Of course due to weather considerations we diverted from the orginal schedule on sunday and during monday the weather improved. We decided however to stay at Zandvoort during Monday and only to start sailing North on tuesday. This pretty much used up our slack in the schedule already and we were only 3 days into the event. A real pity but then again, considering that absolutely awfull weather we Dutchies had during june and the weeks right before the DCC we were lucky to have the bad juju satisfy themselfs with only the sunday and some of monday. We used the day to fine tune the various boats and Daniel was a great help in all of this. I think several of us walked over to his boat to see what we could simplify or improve on out own boats. The day derailed eventually in an orgy or (re)drilling and adjusting fittings, control lines and straightening crocked tillers and other parts. The weather during midday and the afternoon was actually quite good and sunny but then suddenly at the end of the afternoon the sky above the sea turned grey and dark and quickly a grey cloud of of streaming rain necessitated us to crash pack all out tools and gear lying around and bring them to safety. The weather approach so quickly that we just weren't quick enough and my electrical drill got a decent shower as well as some of my other tools. The boats however were all still sitting there in the middle of the beach harbour and had to be moved and also tied down as we didn't know what to expect in the way of wind and guts. Typically drenching rain like that is accompanied by severe guts. Strangely enough the wind never really kicked in. It was a weird phenomenon, one that I hadn;t encountered before in my 8 years on this coast line. I had weather run me down like that but not with such unrealistic mild winds.

Anyways, in the rain we first tried to get the boats on their parking and ground ankers quickly but in 60 seconds most of us were soaked and after that we just didn't care anymore. I know that I was happy we stayed at Zandvort that day as I would not have liked to have that weather on us during touring stage not did I care much for put up a tent and sleep in it completely soaked. Like I quoted a participant in my earlier report; during sunday and the later on Monday; the Dutch high summer was worse than the Australian high winter.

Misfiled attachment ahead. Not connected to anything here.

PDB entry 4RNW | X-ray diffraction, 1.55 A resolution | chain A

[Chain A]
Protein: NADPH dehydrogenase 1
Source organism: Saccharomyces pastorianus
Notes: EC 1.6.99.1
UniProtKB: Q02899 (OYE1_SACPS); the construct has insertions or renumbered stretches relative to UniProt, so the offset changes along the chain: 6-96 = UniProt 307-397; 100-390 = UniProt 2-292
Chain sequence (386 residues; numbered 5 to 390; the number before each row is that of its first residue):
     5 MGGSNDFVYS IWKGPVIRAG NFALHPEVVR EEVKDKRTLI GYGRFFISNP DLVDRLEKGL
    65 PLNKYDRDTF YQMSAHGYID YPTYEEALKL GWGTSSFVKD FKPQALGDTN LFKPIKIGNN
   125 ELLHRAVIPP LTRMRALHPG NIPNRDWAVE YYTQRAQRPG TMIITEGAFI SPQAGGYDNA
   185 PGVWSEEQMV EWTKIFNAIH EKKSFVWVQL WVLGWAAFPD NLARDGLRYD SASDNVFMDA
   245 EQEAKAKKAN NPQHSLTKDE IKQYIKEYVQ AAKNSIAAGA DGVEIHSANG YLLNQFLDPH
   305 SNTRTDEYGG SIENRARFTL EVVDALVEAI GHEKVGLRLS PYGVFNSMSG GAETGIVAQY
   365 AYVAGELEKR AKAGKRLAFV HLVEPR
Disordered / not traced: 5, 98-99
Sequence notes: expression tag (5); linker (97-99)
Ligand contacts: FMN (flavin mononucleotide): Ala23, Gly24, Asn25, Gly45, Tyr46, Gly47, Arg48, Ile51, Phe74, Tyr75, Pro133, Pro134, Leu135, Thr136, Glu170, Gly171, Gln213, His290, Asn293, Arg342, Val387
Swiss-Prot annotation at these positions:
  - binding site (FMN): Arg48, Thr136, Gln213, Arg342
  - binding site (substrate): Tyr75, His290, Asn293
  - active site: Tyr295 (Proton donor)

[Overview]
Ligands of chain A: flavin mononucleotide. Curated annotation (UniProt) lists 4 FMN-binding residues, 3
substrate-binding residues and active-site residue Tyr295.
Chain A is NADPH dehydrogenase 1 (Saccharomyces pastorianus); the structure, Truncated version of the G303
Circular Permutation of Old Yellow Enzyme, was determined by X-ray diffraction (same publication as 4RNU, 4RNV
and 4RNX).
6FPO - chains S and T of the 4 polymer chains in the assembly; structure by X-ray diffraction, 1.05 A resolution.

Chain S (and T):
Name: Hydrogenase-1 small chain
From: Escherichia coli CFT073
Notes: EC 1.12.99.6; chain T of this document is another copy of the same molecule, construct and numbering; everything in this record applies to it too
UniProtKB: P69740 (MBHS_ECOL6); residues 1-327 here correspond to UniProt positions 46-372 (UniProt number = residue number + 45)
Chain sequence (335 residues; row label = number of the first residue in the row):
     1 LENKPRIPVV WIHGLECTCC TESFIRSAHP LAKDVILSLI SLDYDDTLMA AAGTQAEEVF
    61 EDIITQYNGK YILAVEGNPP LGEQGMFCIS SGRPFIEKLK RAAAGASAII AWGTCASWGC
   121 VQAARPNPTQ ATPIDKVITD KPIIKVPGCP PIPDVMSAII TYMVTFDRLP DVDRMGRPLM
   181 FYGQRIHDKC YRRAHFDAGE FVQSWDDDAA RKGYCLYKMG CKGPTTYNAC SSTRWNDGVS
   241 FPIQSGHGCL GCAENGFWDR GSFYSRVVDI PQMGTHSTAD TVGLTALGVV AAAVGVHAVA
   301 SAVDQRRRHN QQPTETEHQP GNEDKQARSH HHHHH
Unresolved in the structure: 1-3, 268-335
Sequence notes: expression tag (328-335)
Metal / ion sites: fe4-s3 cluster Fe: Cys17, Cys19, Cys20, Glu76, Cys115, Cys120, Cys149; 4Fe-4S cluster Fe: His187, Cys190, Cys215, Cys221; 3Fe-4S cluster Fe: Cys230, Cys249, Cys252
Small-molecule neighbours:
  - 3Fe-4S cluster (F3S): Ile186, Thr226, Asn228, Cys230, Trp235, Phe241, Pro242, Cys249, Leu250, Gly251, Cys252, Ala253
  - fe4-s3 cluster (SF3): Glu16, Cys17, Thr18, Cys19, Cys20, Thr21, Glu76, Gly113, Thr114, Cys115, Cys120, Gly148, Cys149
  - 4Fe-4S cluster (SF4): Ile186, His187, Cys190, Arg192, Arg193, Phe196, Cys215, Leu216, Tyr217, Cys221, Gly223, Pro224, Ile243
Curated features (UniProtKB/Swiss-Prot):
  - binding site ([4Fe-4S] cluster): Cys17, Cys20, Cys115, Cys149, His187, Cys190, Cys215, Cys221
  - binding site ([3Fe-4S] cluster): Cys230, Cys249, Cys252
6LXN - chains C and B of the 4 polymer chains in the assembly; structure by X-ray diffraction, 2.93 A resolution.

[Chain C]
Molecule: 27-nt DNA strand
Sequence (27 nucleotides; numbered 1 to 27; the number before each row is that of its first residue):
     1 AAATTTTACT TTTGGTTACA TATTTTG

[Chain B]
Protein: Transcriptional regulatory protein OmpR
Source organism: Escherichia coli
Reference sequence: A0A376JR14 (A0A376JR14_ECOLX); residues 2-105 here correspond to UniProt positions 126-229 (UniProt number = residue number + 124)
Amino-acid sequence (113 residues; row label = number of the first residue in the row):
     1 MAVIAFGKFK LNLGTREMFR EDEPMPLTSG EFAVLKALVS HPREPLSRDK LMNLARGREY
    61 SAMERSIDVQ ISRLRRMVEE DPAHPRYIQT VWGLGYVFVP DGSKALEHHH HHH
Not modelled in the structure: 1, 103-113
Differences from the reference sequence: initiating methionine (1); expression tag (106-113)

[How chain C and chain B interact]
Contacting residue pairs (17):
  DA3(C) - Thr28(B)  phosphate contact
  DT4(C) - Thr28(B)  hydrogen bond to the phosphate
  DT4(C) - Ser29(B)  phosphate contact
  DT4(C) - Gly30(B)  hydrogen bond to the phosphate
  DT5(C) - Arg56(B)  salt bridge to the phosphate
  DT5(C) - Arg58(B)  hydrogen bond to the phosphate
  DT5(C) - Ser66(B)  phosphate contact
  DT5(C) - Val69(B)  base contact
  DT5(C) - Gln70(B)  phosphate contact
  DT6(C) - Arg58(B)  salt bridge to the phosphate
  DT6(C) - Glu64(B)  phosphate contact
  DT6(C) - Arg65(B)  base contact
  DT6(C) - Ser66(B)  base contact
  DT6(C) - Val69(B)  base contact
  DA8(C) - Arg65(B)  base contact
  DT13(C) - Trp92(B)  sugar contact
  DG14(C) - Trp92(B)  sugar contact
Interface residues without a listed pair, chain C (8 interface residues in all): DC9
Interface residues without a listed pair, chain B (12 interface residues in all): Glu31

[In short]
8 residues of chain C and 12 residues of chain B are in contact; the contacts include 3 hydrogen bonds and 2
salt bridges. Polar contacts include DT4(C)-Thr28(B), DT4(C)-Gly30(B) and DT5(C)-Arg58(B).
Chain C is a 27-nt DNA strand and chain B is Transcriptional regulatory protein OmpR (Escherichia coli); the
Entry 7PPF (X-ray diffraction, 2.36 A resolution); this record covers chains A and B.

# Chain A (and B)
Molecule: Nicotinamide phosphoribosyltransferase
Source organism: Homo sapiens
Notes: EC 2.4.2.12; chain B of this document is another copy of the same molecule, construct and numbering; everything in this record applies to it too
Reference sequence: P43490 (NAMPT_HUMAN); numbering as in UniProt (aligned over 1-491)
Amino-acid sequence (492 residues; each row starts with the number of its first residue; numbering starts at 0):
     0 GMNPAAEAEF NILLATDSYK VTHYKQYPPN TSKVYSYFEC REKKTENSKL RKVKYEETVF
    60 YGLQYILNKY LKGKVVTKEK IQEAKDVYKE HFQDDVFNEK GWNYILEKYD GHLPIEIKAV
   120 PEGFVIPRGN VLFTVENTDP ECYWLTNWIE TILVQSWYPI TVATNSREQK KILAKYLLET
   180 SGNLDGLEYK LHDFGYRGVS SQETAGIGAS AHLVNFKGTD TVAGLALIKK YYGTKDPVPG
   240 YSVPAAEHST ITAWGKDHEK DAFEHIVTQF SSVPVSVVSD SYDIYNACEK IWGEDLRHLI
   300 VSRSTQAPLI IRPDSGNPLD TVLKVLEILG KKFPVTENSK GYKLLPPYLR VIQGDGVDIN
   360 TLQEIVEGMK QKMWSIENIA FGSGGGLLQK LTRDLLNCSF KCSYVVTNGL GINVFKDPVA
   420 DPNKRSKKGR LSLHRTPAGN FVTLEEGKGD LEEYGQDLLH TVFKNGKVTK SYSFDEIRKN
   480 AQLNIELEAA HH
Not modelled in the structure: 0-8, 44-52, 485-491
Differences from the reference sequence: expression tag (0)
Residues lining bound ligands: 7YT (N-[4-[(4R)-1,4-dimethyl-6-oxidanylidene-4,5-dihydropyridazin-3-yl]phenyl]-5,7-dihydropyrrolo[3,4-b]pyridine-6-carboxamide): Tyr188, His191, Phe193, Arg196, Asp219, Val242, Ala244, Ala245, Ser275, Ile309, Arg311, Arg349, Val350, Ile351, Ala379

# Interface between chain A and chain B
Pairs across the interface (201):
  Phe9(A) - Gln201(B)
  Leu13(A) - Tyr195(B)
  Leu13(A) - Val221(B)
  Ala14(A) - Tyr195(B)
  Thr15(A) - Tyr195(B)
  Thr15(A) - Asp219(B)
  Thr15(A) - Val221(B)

Luckily for us the juju's took pitty on us and rewarded us with a record breaking heatwave in the next 10 days. Several records concerning the highest minimum temps during the whole where recording in this stretch. Mostly the temperature never got lower than 21 degrees Celsius during any part of the day or night after that. With the humidity is was reall sweaty weather. Talking about going from extreme to extreme right ? We were wearing winter coats on sunday and sweating our T-shirts off on Tuesday and beyond.

Both Phill and myself gave my Typhoon F16 a good run during these days in some significant chop and swell. And I may CHOP and SWELL, afterall after the weather on sunday the seastate had build up a bit.

I think both Phill and myself were a little anxious when hoisting the spinnaker; being new to eachother and the boat being new to such testing conditions. Now I can honestly say that both this day and the next proved that my one-off is all that we hoped her to be.

We did have a problem with the rudders though and later found that the axle holes in the rudder stocks had been drilled in the wrong spot. This meant that we were sailing the boat WITHOUT balanced rudders as the rudders could not be kicked under past the line of rotation going through the pintles. It took us sever tries at reraking the mast and several days to find that the error in drilling the holes were the culprit. We later filled the holes and redrilled them to correct for the mistake. Then it turned out that the initial mast rake had been the right one and after the correction we had no serious weatherhelm at all under spinnaker. Just a slight amount of weatherhelm of the intended kind. Afterall I really like to have a equal amount of leehelm under spi as weatherhelm when going upwind. And I don't run much weatherhelm upwind.

Anyways, during the sail with the still unbalanced rudders we did put up the kite will rolling down the swell. The two us at the back of the boat slowing heating it up till some good speeds. She really did sail quite well despite the unbalanced rudders. However the unbalanced rudders and our "soon-to-be-improved" skills did hamper bearing off quickly enough and did make a few very nice dives. Now personally ; I have always looked the Taipan bows and figured that they pop up easily after a dive but that they also can sink in very deep during a violant dive as their is not that much volume in them. They are really fine bows that give a gorgeous bowwave but I had never sailed a Taipan in chop and swell like this before. Now I knew how Frank was really impressed by the Taipan during his sunday test sail in even worse conditions but I really wanted to experience it for myself.

Well. I got my wish on monday !

The second dive was a right proper one. With the beam hitting the water surface over its full length and the mast step at the surface, the bows fully submerged in the wave that we were trying to overtake and a complete standstill from a some considerable speed in about ahhhwll 1 or 2 seconds. Both Phill and I had our feet hooked under the extra 1 foot long toe straps I had put on my trampoline like a ladder at the back of the boat and we pulled out of of the eyes. I hit the sidestay and wrapped my upper body around it while Phill hung on to something else. There was no time to adjust the spi so that one pulled all the way through the dive. Stern felt like the were about 2 feet out of the water and we were both sure that the whole game was over. Then she stopped rotating forward and the now started working their way to the surface; before we knew it she was level on the waterline with the spi flogging and ready to go. I still remember vividly how I turned around and looked at Phill who had an "ehhh" look on his face for just 1 or 2 seconds before we pulled in the sheets and continued sailing.